Higher Australian dollar hurts commodity export earnings
Earnings from energy and minerals exports are forecast to fall by 20 per cent to close to $129 billion in 2009-10, according to the Australian Bureau of Agricultural & Resource Economics (ABARE).
“The combined effect of lower bulk commodity contract prices, including for coal and iron ore, and an assumed stronger Australian dollar is expected to more than offset the positive effect on earnings of forecast higher export volumes in 2009-10,” said Dr Terry Sheales, deputy executive director, ABARE.
This latest figure for mineral resources exports represents an upward revision from the $123 billion forecast released by ABARE in September.
The value of energy exports is forecast to fall by 31 per cent to around $54 billion in 2009-10. For metals and other minerals, export earnings are forecast to decline by 10 per cent to around $75 billion in 2009-10.
Australian mine production is forecast to rise by 7 per cent in 2009-10, with increases in both energy commodities and metals and other minerals outputs.
Total earnings from Australia’s commodity exports are forecast to fall by 18 per cent to $163 billion in 2009-10, following a rise of 33 per cent to $197 billion in 2008-09.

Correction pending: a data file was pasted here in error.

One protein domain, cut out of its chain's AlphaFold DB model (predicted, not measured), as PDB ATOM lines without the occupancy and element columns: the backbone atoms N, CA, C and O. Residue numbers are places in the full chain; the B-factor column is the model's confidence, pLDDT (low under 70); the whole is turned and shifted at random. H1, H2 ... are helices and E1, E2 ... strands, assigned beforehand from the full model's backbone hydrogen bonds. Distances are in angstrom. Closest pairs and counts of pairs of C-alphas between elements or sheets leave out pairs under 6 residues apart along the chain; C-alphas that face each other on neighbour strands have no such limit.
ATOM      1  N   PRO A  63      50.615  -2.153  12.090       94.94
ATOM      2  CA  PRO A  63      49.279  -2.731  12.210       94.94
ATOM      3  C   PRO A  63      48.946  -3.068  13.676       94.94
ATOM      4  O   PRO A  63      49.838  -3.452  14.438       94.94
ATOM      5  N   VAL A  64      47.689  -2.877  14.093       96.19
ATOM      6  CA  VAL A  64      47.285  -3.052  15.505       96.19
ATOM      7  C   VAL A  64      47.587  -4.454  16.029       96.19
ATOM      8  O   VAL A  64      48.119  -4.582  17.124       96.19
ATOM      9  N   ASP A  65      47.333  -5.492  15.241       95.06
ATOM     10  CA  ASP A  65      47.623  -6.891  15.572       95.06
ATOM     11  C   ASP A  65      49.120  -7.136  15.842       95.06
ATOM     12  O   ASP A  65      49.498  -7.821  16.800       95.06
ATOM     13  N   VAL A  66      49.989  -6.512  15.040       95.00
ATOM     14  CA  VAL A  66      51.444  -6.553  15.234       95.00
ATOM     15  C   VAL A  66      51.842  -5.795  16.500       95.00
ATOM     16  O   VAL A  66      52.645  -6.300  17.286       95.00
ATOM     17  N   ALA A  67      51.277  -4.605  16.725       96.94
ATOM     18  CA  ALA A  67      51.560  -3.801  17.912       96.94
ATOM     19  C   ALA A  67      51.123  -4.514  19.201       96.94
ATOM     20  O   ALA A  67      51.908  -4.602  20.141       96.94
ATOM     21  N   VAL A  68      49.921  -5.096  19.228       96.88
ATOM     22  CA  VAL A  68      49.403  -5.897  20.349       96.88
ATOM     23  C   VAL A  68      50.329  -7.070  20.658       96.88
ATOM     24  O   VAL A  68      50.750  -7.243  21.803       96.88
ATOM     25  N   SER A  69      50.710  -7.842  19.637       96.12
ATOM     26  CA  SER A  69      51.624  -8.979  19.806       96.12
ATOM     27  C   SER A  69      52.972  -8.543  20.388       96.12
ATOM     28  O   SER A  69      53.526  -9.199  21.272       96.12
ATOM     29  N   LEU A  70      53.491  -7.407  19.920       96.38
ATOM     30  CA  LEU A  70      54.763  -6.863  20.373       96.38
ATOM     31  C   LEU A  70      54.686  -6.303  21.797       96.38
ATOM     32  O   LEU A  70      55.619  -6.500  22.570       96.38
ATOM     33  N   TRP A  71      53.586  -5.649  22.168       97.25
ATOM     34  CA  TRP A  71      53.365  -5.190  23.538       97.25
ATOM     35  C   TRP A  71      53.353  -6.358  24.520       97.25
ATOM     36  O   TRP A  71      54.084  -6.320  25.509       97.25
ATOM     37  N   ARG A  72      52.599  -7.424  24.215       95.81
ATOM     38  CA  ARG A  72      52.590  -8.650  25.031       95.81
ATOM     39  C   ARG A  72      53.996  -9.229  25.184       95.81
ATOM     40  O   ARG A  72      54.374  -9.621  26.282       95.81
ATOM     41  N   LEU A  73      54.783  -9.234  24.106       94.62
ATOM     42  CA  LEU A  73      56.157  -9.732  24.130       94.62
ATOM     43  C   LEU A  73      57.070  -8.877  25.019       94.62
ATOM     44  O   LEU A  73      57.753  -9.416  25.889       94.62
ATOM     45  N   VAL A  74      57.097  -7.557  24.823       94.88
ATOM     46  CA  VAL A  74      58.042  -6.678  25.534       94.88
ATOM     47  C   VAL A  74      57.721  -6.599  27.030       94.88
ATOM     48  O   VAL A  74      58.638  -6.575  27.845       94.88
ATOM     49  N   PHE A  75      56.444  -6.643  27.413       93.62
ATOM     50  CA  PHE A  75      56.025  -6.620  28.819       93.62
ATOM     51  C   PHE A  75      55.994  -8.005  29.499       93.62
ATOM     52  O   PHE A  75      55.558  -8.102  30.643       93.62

Restarts in domestic production and an end to restocking may contribute to slowing growth in import demand for mineral commodities in China in 2010, according to ABARE. Although domestic consumption of mineral resources remains high in China, imports of most base metals, including copper, aluminium, nickel and zinc, declined in the September quarter 2009.
In 2010, prices for most minerals and energy commodities are forecast to be higher in year average terms. However, the increase in minerals and energy prices in 2010 is not expected to be large, especially given the price gains that have already occurred and the assumed gradual recovery in OECD economic growth.
The index of minerals and energy export prices, in aggregate, is forecast to decrease by 26 per cent in 2009-10. The index of energy minerals export prices is forecast to decrease by 38 per cent, which mainly reflects forecast lower contract prices for thermal coal and metallurgical coal for Japanese Fiscal Year 2009 (JFY, April 2009 to March 2010).
The index of metals and other minerals export prices is forecast to decrease by 15 per cent, as lower export prices for iron ore are expected to more than offset higher export prices for other commodities.
Exports of iron ore from Australia are forecast to jump 9 per cent to 394 Million tonnes (Mt) next year, with iron ore production expected to increase by 20 per cent to 425Mt.
Australian gold production is forecast to rise by 13 per cent to 246 tonnes (t) in 2009-2010, with exports forecast to drop 6 per cent to 412t.
ABARE expects copper exports to fall by 11 per cent to 753,000t, with refined copper export volumes tipped to fall by around 28 per cent to 261,000t.
ABARE warned that while the outlook for 2010 is generally positive for mineral commodities, there is considerable uncertainty surrounding commodity price movements. Slower than expected world economic growth, and hence, minerals and energy commodity demand, could result in actual price outcomes being lower than currently forecast.